Is ultrasound the future of male contraception?

UNC-CHAPEL HILL (US) — Ultrasound equipment commonly used for physical therapy reduces sperm counts in lab rats to levels that would result in infertility in humans.

Ultrasound’s potential as a male contraceptive was first reported nearly 40 years ago. However, the equipment used at that time is outdated and no longer available.

As reported in the journal Reproductive Biology and Endocrinology, researchers used those experiments as a starting point to see if modern ultrasound equipment could be used as an effective male contraceptive.


The team found that by rotating high frequency (3MHz) ultrasound around the testes they were able to cause uniform depletion of germ cells through the testes.

“Unlike humans, rats remain fertile even with extremely low sperm counts. However, our non-invasive ultrasound treatment reduced sperm reserves in rats far below levels normally seen in fertile men,” says James Tsuruta, assistant professor in the Laboratories of Reproductive Biology at the University of North Carolina at Chapel Hill. “However, further studies are required to determine how long the contraceptive effect lasts and if it is safe to use multiple times.”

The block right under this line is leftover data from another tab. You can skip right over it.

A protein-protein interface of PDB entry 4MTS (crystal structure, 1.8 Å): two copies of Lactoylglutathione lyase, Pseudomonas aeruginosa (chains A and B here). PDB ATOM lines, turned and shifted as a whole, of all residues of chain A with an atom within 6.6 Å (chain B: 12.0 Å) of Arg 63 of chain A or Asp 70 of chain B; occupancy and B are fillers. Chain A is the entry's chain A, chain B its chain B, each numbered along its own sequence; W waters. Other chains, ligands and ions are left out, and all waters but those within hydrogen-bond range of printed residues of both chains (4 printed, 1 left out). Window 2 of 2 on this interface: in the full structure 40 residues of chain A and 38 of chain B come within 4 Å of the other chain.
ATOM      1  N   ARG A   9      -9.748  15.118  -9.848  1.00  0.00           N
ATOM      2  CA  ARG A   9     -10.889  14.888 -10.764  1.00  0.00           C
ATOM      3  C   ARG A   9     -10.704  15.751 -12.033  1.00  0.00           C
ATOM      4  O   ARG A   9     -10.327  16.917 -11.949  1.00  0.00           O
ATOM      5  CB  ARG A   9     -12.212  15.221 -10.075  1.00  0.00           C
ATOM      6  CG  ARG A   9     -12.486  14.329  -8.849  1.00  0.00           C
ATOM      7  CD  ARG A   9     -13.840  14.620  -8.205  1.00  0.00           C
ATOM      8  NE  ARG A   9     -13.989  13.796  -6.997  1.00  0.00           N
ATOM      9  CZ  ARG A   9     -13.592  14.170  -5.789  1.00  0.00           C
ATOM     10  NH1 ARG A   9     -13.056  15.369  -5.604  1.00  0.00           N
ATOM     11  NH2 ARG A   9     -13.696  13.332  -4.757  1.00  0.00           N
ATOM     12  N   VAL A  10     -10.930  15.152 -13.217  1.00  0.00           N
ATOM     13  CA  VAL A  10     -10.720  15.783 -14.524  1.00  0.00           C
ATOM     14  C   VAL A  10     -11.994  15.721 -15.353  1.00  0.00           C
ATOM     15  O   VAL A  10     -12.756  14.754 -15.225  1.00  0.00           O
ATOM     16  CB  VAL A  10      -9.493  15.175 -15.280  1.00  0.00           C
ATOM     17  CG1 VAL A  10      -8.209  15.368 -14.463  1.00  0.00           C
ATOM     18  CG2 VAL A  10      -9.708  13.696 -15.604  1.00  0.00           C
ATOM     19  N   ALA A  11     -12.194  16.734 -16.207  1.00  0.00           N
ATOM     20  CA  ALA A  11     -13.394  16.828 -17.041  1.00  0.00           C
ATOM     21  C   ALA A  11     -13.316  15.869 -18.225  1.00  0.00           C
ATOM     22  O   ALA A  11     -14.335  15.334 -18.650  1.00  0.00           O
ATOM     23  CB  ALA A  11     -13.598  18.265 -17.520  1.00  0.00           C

The best results were seen using two sessions consisting of 15 minutes ultrasound, two days apart. Saline was used to provide conduction between the ultrasound transducer and skin, and the testes were warmed to 37 degrees centigrade. Together this reduced sperm to a Sperm Count Index of zero (3 million motile sperm per cauda epididymis).

The World Health Organization has defined oligospermia (low sperm concentration) as less than 15 million sperm per milliliter. Ninety-five percent of fertile men have more than 39 million sperm in their ejaculate.

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